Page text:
Emotional Intelligence is not just a throwaway term, it’s a workplace ‘must have’

Emotional Intelligence is a topic within which we could fully immerse ourselves (and probably blow our minds). At Outlook Partnerships we are not only concerned about harnessing the power of Emotional Intelligence within the workplace, but how this can benefit the organisations with whom we work with.

To truly understand the potential power that EI presents, let’s cover some very basic facts…

What is the significance of EI?

Pre 1990, the most valued characteristic of employees was IQ and it was the basis upon which senior positions, partnerships and seats at the board were awarded. This system of merit did not always work out well for the corporations who applied it. Let’s face it, we have all had a boss at some point who was very clever but did not have the first idea about management or motivation. Emotional Intelligence is so much more than knowledge; it introduces the idea that personality is of more significance when it comes to success.

How could we describe EI?

Emotional Intelligence is all about how you manage yourself and your relationships. It’s about Self Awareness, Self-Management, Social Awareness and Relationship Management. There are a number of ‘learned competencies’ within EI which would make up a ‘wish list’ for forward thinking businesses out there. Skills such as ability to achieve, adaptability, emotional balance, aptitude for teamwork and the provision of leadership. Suffice to say that there are no characteristics within the EI skill lists which we wouldn’t, as HR Managers or Training Managers, welcome with very open arms.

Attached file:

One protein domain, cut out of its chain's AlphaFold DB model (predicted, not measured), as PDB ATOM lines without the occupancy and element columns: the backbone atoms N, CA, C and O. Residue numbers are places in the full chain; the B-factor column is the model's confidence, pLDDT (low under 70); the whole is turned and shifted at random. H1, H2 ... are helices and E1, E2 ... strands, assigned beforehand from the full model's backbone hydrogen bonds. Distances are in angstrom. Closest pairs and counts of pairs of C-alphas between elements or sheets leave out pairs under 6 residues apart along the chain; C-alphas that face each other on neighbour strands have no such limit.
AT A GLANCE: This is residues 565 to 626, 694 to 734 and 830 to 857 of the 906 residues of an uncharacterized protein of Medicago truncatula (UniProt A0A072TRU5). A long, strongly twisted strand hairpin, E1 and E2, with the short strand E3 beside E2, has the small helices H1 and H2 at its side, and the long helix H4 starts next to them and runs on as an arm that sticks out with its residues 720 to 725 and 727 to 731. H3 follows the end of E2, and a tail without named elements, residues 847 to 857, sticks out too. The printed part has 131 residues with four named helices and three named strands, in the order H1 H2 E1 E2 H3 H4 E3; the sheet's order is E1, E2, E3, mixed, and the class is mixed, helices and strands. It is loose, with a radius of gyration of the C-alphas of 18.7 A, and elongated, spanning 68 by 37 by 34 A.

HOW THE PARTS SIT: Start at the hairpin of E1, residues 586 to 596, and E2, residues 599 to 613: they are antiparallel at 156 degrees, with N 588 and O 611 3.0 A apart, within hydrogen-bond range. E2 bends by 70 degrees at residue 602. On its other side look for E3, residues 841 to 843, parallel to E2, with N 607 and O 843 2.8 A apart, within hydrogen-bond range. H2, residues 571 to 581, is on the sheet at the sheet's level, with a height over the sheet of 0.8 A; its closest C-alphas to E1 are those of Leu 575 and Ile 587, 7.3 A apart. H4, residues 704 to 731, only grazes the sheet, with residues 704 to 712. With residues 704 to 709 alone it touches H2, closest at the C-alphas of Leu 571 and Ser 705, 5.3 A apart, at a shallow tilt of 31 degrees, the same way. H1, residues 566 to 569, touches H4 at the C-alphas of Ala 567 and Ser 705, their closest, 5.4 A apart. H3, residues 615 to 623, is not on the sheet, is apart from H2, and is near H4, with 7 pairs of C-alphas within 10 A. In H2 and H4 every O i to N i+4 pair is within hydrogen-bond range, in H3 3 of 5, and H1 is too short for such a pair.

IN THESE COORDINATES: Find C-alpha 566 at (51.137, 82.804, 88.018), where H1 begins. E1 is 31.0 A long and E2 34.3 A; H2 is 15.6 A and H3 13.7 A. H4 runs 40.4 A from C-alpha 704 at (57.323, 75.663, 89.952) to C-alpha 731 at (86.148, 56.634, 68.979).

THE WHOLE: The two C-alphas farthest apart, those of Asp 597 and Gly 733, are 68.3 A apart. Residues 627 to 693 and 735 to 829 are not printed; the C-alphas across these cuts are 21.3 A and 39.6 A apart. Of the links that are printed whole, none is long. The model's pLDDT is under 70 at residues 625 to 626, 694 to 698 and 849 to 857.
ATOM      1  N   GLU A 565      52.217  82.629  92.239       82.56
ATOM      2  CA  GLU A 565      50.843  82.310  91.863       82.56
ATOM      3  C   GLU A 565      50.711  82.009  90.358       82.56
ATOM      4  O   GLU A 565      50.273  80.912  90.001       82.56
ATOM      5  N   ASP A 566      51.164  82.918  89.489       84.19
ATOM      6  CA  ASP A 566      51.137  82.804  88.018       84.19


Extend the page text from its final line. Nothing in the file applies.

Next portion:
Our 3 top tips to improve your emotional intelligence;

1. Build on your emotional vocabulary – Learn how to pay attention to the emotions of others and to emphasise, put yourself into someone else’s place, talk to them in a way that shows you understand their situation and how they feel.

2. Know yourself – The backbone of Emotional Intelligence is Self-Awareness, having a deep understanding of yourself, allows you to understand how you come across to others. To do this, take time to reflect on your thoughts, your emotions, what triggers you and your values. Make a conscious effort to do this at least once a day.

3. Seek feedback – An integral part of increasing your Emotional Intelligence is being able to take on-board feedback from others, even if this isn’t positive. Instead of getting frustrated or defensive, people with high Emotional Intelligence listen carefully to the critique, take the time to understand where this has come from, how this could be affecting others and how they can constructively improve or resolve this. The next time you receive critique from another colleague or a manager, follow these steps and you will notice the difference, not only in your own attitude but that of others around you.

Harnessing the power at the heart of your business

The potential to be gained by embedding key competencies within your individual employees and teams (and through every level of your organisation) is huge.

At Outlook Partnerships our mission is to bring learning to the heart of your business. We deliver results to businesses by developing their talent and creating exceptional leaders. Understanding the true value, power and impact of Emotional Intelligence is key to this – without our in-depth understanding of the subject, and the science behind the learning, we wouldn’t be able to achieve such positive results and create significant impact.

We have three learning workshops, that work hand in hand to provide your teams with the skills to reach their full emotional intelligence potential. These workshops are:

· Self-Leadership – The foundation to improving your Emotional Intelligence through managing your own outlook and reactions to situations.

· Motivating & Engaging Relationships – Learning how to create emotional relationships by understanding what motivates others.

· High Performing Teams – The backbone of any high performing team is consideration and awareness of other’s emotions. A team that responds to conflict or disagreements with a considered approach, instead of reacting on heightened emotions, is a team that will succeed.

If you would like to find out more, or to book onto any of these three workshops, please feel free to contact the team today.

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